George Knox, J.
1. A Deputy Magistrate of Azamgarh, Budh Sen, tried one Durgahi Khan, for an offence under the Indian Penal Code. He convicted him of that offence on September 27th, 1911, and in the course of this trial, he arrived at the conclusion that there was ground for inquiry into an offence under Section 211, read with Section 109 of the Indian Penal Code. It has been represented to me by the learned Government Advocate, in the course of the argument today, that Deputy Magistrate, Budh Sen, considered this a case in which a preliminary inquiry should be made and moved the District Magistrate of Azamgarh to have such inquiry held by the Criminal Investigation Department. If Budh Sen had left the matter entirely in the hands of the Criminal Investigation Department, I should have had considerable doubt whether any inquiry held by them would come within the purview of the words of Section 476, 'such Court after making any preliminary inquiry that may be necessary'. But it appears from the record that on the 27th February and on the 2:th February, the learned Deputy Magistrate proceeded to take the statements of Durgahi and of one Zulfan. These he placed upon the record. It is true that neither of the statements in question is headed with the words 'In the matter of so and so'. Bat it is argued before me that these statements were statements of Durgahi and Zulfan taken in the course of the preliminary inquiry, and his successor appears to have regarded them in that light. Deputy Magistrate, Budh Sen, went on leave. His successor took up the proceedings and recorded the following order: 'On a perusal of the record in King-Emperor v. Durgahi decided by my predecessor, Babu Budh Sen, Magistrate of the first class, and the statements of Dargahi and Zulfan subsequently taken down by him in the course of the preliminary inquiry male by him, it appear to me that a false charge of cheating, etc., etc., was actively instigated and abetted by Ram Piari Rai.' The order then goes on: 'I, as his predecessor (sic) in office, order the prosecution of Ram Piari Rai under Section 211, read with Section 109 of the Indian Penal Code, for having abetted the institution of a false charge of cheating in the Court of Second Additional Magistrate at Rangoon. The file is submitted to the District Magistrate for favour of orders as to the trial of the accused (Ram Piari Rai).' The papers reached the District Magistrate on the 26th May, and on the same day there is an order by the District Magistrate, The case is sent to the Court of Pandit L.S. Khare for trial.' It is this order of 6th May 1912, passed by Baba Anand Swarup that I am asked to revise, on the ground that the Deputy Magistrate could not legally pass an order under Section 476 of the Code of Criminal Procedure at the stage when he did pass it, that there were no materials on the record of the case of Ring Emperor v. Durgahi upon which an order could be passed, and that the order which was passed was without notice to the petitioner. The petitioner questions whether the statements of Durgahi and Zulfan can be said to have been taken in a proceeding under Section 475 of the Code of Criminal Procedure. My attention was also called to the great delay that had occurred between 27th September 1911, and 6th May 1912 Owing to the absence of any words to earmark this proceeding and to the further fact which is admitted by the learned Government Advocate, that this preliminary inquiry has been more or less of a secret nature, it would not have been easy to say that these were proceedings taken under Section 476. But from the words in which the order of 6th May 1912 is couched, it is clear that the learned Magistrate who passed the order of 6th May 1911, did so in a proceeding which he understood to be under Section 476 of the Code of Criminal Procedure. The proceedings are certainly of a somewhat extraordinary nature. But after heating all that has been said, I cannot find that they are beyond the letter of Section 476. The action of the Magistrate is not quite what is contemplated by that section, and there is, 410 doubt that this Court has always looked With disfavour upon an order made under Section 476, without notice being given to the persons immediately concerned. At the same time, any irregularity in the proceedings taken under Section 476, is not sufficient ground for either reversing or altering an order passed by a Court of competent jurisdiction (vide Section 537, Criminal Procedure Code). Deputy Magistrate, Badh Sen and his successor-in-office, Deputy Magistrate Anand Swarup, had undoubtedly jurisdiction to take proceedings under Section 476, and the order that I am asked to revise is an order passed by a Court of competent jurisdiction under that section. Had it been shown to me that any irregularity in the procedure had in fact (Occasioned a failure of justice, Section 537 would not, of coarse, apply. Ram Piari Rai has, I understand, been arrested in consequence of this order, but it would be a long step to take, to say that his arrest has, in fact, so far as he is concerned, occasioned a failure of justice. He will have ample opportunity for answering the complaint which has now been instituted against him.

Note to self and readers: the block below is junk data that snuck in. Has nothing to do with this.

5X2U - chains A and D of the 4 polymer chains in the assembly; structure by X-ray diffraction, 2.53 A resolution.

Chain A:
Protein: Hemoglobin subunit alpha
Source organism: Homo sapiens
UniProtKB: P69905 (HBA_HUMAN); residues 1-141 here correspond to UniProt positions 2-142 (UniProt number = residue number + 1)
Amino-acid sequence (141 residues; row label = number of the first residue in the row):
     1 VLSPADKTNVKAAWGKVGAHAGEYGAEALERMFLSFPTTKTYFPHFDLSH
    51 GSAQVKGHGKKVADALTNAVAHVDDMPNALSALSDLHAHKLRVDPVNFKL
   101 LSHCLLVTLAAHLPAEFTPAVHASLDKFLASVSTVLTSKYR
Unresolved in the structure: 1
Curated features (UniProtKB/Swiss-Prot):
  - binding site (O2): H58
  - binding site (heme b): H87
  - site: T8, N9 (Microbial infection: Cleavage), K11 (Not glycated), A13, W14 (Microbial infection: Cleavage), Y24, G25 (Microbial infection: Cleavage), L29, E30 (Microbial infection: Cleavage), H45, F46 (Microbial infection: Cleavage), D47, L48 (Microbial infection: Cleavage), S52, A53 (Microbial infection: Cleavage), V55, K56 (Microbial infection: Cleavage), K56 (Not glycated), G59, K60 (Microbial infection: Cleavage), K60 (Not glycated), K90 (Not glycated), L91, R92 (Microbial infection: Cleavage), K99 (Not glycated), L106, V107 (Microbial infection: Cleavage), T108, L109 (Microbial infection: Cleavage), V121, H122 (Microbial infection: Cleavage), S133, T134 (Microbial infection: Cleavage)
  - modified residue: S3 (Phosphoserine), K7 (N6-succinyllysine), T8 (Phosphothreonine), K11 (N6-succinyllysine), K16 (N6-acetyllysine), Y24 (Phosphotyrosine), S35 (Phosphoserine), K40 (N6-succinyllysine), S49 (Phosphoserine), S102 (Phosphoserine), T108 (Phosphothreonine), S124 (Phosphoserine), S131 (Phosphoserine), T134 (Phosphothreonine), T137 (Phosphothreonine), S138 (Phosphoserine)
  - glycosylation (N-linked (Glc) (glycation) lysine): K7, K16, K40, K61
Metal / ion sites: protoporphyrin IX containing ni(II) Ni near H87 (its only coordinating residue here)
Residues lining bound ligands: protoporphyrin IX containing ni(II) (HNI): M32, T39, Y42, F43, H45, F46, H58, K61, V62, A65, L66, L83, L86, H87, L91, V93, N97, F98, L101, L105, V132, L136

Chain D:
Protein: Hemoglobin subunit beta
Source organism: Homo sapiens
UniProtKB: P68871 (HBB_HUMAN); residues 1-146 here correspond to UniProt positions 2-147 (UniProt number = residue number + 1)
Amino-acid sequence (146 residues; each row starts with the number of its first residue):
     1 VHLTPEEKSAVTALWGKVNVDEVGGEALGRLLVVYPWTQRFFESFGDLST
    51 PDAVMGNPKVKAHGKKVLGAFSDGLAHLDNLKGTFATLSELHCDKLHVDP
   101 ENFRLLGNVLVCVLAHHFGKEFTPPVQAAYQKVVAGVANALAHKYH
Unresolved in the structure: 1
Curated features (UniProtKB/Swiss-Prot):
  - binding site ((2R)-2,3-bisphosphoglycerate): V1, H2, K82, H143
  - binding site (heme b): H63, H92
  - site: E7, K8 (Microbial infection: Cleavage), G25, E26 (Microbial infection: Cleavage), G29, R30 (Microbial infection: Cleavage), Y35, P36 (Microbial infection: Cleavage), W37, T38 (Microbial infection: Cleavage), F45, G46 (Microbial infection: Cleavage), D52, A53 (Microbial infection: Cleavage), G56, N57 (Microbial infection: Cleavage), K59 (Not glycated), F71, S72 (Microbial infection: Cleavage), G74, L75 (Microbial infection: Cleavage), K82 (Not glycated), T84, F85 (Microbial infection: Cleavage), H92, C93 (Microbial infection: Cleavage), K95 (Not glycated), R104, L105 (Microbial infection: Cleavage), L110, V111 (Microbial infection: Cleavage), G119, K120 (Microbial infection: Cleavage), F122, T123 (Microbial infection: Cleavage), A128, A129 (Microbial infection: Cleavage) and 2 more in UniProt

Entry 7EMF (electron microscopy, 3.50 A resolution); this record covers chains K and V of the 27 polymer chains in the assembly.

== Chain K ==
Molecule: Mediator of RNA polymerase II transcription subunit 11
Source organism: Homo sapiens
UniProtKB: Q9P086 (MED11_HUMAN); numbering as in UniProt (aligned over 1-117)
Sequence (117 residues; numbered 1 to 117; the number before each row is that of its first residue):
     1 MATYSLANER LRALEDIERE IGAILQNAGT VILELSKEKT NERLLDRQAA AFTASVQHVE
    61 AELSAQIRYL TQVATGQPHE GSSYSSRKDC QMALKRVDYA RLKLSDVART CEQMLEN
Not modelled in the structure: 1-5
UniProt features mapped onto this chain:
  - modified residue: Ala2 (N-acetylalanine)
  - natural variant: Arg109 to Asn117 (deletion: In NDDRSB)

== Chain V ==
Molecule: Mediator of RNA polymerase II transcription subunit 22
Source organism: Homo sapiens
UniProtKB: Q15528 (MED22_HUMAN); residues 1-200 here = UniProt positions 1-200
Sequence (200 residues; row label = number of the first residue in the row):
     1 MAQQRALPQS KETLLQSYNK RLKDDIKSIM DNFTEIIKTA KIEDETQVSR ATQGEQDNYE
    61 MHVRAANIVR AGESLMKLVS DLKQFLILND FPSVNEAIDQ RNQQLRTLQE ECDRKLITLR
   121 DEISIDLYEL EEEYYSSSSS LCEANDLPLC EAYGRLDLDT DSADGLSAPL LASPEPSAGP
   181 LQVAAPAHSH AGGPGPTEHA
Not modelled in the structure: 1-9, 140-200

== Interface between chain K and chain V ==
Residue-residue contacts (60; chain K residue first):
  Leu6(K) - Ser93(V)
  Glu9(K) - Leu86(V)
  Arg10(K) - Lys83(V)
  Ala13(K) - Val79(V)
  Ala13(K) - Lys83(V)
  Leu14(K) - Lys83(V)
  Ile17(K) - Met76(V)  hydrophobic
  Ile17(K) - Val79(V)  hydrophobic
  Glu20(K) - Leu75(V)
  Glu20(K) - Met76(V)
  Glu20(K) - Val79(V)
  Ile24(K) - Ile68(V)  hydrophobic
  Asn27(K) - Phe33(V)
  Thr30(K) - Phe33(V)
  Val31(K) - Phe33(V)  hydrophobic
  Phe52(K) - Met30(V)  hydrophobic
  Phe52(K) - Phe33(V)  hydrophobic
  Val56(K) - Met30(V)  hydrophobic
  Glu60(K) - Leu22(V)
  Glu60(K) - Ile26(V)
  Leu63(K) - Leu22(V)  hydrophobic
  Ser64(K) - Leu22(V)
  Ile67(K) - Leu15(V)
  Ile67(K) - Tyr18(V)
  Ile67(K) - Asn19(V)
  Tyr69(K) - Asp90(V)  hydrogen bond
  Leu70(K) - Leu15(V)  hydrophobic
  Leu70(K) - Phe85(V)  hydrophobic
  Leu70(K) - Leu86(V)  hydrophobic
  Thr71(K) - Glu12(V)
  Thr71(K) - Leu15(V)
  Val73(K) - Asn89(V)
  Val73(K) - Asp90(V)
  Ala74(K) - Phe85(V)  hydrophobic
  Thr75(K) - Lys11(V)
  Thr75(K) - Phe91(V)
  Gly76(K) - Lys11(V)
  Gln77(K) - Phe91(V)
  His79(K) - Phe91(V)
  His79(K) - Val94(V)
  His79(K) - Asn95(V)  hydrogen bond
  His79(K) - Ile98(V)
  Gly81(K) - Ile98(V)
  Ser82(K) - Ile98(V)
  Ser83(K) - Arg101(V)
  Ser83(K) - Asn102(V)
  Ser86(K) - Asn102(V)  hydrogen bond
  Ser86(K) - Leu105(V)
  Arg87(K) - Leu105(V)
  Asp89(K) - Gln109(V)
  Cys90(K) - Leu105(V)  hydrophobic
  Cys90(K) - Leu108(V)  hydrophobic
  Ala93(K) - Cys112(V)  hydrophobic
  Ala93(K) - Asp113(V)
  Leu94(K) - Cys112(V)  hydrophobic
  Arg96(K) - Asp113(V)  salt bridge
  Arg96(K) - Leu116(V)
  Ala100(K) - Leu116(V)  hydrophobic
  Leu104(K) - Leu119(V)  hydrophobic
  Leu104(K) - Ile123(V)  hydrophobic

2. Section 476 nowhere says that notice in proceedings under that section shall be given to a person who is immediately concerned thereby. And, while I think that it is always fairest and a course which should be followed that a notice should be given, 1 cannot put the want of notice on a higher ground than irregularities in procedure. The case of Mithan Lal v. King-Emperor 5 Ind. Cas. 17 : 11 Cr.L.J. 20 decided on 22nd December 1909, was brought to my notice. That was a case in which this Court has held that entirely fresh proceedings under Section 476 had been held, and it was in connection with this that my learned brother said that, except under very special circumstances, proceedings under Section 476 of the Code of Criminal Procedure should be taken at an early date after the decision of the original case. The case before me is said to be, and appears to be, a case of very special circumstance. So, on both grounds, it is to be distinguished from the case cited. I decline to interfere and dismiss this application.